Street Triage

Since December 2013, Thames Valley Police (TVP) in partnership with Oxford Health have been running a Street Triage pilot.

TVP is one of 9 Forces funded by the Department of Health to undertake a year-long project in Oxfordshire. Oxfordshire Street Triage Project Board Terms of Reference (June 2014) (PDF), along with a Memorandum Of Understanding (PDF)

Street triage refers to a service where clinical mental health professionals accompany or assist police at mental health related incidents. The aim is to improve the overall experience and access to appropriate care pathways for persons with mental ill health who present to the police in a “crisis” state.

The pilot will end in December 2014 when a period of evaluation will commence. Any future operation of the service will then need to be funded by Oxfordshire CCG if it is to continue.

There is now considerable interest in the pilot across different localities in Thames Valley due to awareness raised by the Street Triage Conference 4 July 2014 and the Crisis Care Concordat on 17 September 2014.

The current service operates 7 days a week from 6pm to 2am with a mental health practitioner (MHP) working alongside a police officer. The MHP is available to deploy with the police officer to incidents within Oxford City and can provide advice by phone to any officers in other areas of Oxfordshire who are presented with an incident involving apparent mental ill health.

Outside of the hours of 6pm – 2am, there is a single telephone point of contact at Oxford Health available as an advice line for county wide police. The Operational Policy – Street Triage Operating Policy (June 2014) (PDF)

Key benefits of the pilot:

To improve the experience and outcomes for service users

  • 78% reduction in the use of police custody cells as a Place of Safety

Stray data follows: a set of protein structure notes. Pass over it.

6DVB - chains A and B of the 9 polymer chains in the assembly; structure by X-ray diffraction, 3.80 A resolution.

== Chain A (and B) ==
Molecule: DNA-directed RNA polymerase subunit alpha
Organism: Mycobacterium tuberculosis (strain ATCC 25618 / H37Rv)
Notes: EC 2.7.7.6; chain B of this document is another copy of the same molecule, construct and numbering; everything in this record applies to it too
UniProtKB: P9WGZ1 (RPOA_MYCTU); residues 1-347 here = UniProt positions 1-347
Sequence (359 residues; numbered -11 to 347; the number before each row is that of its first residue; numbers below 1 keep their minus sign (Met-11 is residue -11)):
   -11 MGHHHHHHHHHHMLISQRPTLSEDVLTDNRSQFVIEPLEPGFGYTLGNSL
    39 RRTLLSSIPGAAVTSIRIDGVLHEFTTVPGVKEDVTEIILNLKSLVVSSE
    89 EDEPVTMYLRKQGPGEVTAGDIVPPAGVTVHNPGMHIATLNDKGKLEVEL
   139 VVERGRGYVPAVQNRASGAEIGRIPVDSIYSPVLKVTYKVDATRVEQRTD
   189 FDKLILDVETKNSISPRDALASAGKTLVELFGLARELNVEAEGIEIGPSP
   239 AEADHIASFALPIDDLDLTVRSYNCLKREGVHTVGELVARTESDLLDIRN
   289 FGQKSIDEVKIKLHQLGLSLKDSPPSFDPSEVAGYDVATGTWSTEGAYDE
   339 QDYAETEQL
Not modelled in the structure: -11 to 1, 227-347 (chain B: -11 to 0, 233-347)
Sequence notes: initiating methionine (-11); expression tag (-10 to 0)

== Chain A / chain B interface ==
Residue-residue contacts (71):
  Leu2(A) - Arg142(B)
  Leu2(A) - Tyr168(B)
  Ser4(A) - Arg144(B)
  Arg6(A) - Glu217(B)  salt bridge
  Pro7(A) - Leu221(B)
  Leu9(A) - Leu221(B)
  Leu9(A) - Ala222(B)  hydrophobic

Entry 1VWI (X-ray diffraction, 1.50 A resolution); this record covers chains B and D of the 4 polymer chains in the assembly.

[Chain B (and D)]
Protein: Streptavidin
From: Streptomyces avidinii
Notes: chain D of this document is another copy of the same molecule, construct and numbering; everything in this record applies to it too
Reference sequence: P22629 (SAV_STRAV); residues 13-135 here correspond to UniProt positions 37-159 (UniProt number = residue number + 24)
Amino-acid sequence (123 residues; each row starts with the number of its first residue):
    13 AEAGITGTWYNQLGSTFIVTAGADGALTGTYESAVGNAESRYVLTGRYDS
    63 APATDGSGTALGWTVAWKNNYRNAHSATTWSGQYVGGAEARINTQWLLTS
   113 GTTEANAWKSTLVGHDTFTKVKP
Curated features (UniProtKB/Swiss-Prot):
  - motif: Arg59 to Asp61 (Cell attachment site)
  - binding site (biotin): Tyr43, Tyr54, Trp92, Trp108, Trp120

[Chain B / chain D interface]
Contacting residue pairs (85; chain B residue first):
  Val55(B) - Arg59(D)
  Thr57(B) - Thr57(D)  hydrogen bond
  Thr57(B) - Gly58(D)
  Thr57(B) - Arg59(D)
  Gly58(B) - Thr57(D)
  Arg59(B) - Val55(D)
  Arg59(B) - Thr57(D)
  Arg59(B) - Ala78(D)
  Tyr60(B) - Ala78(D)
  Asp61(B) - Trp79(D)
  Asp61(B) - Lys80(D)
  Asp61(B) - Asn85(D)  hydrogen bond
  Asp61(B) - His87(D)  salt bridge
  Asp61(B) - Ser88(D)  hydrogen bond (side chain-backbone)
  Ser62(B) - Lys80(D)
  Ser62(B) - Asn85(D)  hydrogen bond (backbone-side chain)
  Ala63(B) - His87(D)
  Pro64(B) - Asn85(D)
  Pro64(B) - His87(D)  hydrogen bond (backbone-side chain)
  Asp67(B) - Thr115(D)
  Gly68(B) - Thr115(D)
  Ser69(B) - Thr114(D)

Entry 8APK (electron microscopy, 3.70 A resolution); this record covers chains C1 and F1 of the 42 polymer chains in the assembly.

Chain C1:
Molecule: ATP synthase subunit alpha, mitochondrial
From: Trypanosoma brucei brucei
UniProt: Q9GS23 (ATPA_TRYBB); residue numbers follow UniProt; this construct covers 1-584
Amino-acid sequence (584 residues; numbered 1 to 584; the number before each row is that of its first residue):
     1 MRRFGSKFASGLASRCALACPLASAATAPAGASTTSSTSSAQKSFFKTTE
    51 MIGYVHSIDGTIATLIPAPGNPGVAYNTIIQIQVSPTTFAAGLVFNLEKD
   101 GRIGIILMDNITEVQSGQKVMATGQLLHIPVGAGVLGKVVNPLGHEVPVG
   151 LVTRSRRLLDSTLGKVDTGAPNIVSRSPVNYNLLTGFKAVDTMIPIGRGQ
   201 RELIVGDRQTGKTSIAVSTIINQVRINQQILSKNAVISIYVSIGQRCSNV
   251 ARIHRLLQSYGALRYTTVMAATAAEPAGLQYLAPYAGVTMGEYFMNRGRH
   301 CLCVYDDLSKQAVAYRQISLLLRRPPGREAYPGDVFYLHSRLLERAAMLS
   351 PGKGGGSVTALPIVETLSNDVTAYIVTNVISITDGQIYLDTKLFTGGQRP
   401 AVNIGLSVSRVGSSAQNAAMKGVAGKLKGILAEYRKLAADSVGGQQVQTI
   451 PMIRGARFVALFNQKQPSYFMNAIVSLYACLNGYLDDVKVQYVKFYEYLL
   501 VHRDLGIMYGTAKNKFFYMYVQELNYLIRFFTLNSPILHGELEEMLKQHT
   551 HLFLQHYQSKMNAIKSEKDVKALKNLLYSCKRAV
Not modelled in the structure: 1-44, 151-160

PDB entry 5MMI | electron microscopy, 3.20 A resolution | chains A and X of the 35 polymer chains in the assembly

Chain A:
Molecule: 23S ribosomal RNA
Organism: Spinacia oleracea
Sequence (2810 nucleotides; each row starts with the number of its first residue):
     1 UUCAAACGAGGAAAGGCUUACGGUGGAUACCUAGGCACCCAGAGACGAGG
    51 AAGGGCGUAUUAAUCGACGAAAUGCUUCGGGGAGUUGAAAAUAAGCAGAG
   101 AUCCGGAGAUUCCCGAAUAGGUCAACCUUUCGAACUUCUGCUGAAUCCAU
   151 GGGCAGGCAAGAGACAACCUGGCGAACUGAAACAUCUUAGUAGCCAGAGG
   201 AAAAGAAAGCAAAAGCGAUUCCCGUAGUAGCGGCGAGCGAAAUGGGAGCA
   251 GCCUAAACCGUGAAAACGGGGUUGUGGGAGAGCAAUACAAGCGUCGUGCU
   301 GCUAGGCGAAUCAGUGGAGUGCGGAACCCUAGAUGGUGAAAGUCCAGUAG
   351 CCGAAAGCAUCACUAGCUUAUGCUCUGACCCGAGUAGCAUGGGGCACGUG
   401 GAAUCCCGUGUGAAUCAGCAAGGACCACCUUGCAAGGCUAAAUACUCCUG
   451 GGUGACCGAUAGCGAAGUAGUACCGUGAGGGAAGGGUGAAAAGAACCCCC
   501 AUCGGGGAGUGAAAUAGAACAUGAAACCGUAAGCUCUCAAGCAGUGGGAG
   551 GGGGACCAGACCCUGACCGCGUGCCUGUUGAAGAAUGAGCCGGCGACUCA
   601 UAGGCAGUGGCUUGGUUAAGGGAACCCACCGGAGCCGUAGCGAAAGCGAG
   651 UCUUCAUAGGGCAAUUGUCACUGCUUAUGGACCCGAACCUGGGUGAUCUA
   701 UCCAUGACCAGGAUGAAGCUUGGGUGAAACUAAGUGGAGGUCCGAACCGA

• 50% fewer patients are release from s.136 without an onward mental health referral suggesting more appropriate use of police powers
  • 73% patients are remaining in services after 2 weeks suggesting improved engagement reducing risk through earlier intervention
  • Service users who have responded to a survey have reported that they felt listened to, their issues were taken seriously and that they were treated with courtesy and respect.
  • Early intervention and the link back to primary care reducing the risk of suicide and self-harm

Reduction in s.136 detentions

  • 20% reduction in s.136 detentions in Oxfordshire
  • At least 81 s.136 detentions have been averted by the triage team – finding more appropriate pathways and avoiding unnecessary distress
  • Early intervention has resulted in a 44% reduction in repeat s.136 detentions

Reduction in time/cost

  • 20% reduction in calls for Mental Health Act assessments means a reduced demand on AMHP and Section 12 Doctors
  • Increase capacity / better utilisation of S136 suites (preventing unnecessary custody detentions) and hospital admissions
  • A higher proportion of patients are being referred to community mental health services, relieving pressure on acute beds

Further information can be found by contacting Inspector Jan Penny –

Here is the latest analysis from August 2014: August Triage Presentation (PDF)